Category Archives: Writers Conferences

Pitch Perfect: How to Make the Most of Face Time with an Agent


Pitch Session

One of my favorite things about fall is that I always have several writers conferences to attend. (Next up: Castle Rock Writers in Parker, CO, November 6-7.) In that spirit, I’m due for a post about the most fear-inducing activity writers face…worse even than writing a query letter…you know what I’m talking about: PITCHING.

In my literary agency days, I was often asked to take pitches, and for me, that face-to-face interaction was so refreshing after the relative anonymity of the slush pile. But I also knew how hard it was for the person on the other side of the table: ten minutes to make someone else believe in your dream is a lot of pressure. So, is it easier to get a manuscript request in person? Absolutely. Agents are more likely to take a chance on a project after direct contact with the writer. So take a deep breath and go for it—every time you get a chance.

Now, as an indie editor, my role has shifted to one I enjoy just as much: coaching writers on how to make the most of their time in front of an agent. Whether you’re a novice or an experienced pitcher, here are some tips to help you avoid the jitters at your next appointment:

Relax and be comfortable. Agents hate making people nervous (really!). Remind yourself that they are regular people, and they’re just as eager to find their next client as you are to be that client! They might be nervous, too.

Do your homework. Research the agents you are pitching so you can show you know something about them. Agents like to know you are interested in their agency in particular (not just any agency).

Along those same lines, be prepared for the agent to close the pitch session with this: “What questions do you have for me?” It’s a great chance to show your professionalism and satisfy your curiosity about the agent or the publishing business.

• Get ready to elaborate. Agents will usually ask for more information once you have delivered your initial spiel, so try to anticipate some of them in order to avoid that deer-in-the-headlights look. Here are some that I often asked writers during a pitch session:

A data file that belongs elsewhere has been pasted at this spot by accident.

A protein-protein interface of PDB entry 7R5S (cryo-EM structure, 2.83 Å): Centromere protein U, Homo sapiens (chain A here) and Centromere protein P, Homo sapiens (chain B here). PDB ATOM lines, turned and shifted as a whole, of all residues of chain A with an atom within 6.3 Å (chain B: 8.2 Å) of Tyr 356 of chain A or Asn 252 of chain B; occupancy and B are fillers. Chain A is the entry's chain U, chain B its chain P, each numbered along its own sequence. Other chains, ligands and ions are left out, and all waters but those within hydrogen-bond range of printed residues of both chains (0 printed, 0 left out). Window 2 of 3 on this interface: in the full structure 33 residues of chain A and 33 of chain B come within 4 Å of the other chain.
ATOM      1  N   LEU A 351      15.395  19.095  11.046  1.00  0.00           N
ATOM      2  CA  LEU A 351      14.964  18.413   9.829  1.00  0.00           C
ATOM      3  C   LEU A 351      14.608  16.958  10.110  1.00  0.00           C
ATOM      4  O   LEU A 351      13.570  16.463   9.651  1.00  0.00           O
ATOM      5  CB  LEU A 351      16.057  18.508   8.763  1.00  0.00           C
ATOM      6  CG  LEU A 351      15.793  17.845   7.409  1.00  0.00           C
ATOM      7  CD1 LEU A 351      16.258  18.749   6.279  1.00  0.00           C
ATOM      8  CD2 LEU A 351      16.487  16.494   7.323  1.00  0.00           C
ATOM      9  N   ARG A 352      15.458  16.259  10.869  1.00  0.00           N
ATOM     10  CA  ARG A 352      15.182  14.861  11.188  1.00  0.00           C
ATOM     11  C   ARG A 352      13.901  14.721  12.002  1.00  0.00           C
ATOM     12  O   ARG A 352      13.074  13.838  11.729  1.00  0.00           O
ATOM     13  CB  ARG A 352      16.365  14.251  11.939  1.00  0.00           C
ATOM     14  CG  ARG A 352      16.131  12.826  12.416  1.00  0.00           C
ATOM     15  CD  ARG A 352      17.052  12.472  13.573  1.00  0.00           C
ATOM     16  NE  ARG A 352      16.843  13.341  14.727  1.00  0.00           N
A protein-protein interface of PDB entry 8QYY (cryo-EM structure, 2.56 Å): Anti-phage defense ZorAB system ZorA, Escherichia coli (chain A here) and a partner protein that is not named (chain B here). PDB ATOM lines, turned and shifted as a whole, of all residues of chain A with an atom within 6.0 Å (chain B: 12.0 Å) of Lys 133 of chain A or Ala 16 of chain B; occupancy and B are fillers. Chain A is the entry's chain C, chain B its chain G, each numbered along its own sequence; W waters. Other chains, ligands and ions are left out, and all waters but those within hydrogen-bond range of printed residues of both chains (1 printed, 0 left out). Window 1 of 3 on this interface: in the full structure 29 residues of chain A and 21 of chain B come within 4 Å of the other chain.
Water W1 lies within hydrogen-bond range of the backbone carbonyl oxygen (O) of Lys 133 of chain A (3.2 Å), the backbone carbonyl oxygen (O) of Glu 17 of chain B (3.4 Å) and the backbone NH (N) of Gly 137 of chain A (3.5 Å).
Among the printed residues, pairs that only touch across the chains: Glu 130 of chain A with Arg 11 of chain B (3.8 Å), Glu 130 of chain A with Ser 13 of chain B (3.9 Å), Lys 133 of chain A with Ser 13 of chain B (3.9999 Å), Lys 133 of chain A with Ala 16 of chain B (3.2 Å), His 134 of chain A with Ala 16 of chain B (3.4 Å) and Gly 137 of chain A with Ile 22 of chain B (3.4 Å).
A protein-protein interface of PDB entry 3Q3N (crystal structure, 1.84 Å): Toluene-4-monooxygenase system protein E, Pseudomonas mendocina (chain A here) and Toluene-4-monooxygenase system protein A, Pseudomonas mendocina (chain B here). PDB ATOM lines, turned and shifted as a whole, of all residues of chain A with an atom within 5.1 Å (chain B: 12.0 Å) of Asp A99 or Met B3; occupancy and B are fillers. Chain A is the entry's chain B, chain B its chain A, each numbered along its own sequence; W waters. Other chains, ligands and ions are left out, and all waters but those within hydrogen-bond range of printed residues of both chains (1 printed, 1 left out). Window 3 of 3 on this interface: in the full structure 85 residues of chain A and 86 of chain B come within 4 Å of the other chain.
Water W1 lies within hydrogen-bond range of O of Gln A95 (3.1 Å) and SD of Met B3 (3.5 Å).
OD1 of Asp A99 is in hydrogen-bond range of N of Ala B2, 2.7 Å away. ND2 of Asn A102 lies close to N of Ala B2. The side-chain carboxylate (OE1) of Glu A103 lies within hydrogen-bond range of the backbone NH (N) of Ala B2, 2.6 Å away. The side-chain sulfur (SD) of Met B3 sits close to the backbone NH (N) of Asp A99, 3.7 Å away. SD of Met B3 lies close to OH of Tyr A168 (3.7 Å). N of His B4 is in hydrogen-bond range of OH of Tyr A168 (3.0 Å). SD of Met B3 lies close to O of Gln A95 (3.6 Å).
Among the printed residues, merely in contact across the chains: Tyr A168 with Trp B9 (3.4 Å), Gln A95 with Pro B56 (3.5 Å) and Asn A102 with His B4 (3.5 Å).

Is this your first book? Are you working on anything else?

Where do you see your novel fitting in the market? Who is your target audience?

Does your book have series/sequel potential?

Where did the idea for this book come from/what made you just have to write this book?

What do you love most about your story? About your main character(s)?

What does your writing process look like? What do you enjoy most about writing?

• If you have extra time after your pitch, use it! For example, mention you have another novel completed and you’d love the agent’s take on which might be more marketable. Just give a very quick nutshell version—some agents might get annoyed if you’re clearly trying to pitch two novels at once.

What if the agent turns you down? This is the worse-case scenario, but it can happen. If an agent knows your book isn’t her cup of tea, she’s actually doing you a favor by being up front. Don’t be discouraged. Use any remaining time to ask for advice about improving your pitch—so that when you do get in front of the right agent, it will be right on target.


Should Writers Worry About Trends in the Publishing Market?


Today I’m delving into my archive of guest posts to share some advice I gave at this year’s WriteOnCon. If you’re not familiar with it, WOC is a yearly online conference for YA/MG writers and I highly recommend it. Whether you write for adults or children, you’ll find lots of relevant content from authors, agents, and editors in their 2013 archive.

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Should Writers Worry About Trends on the Market?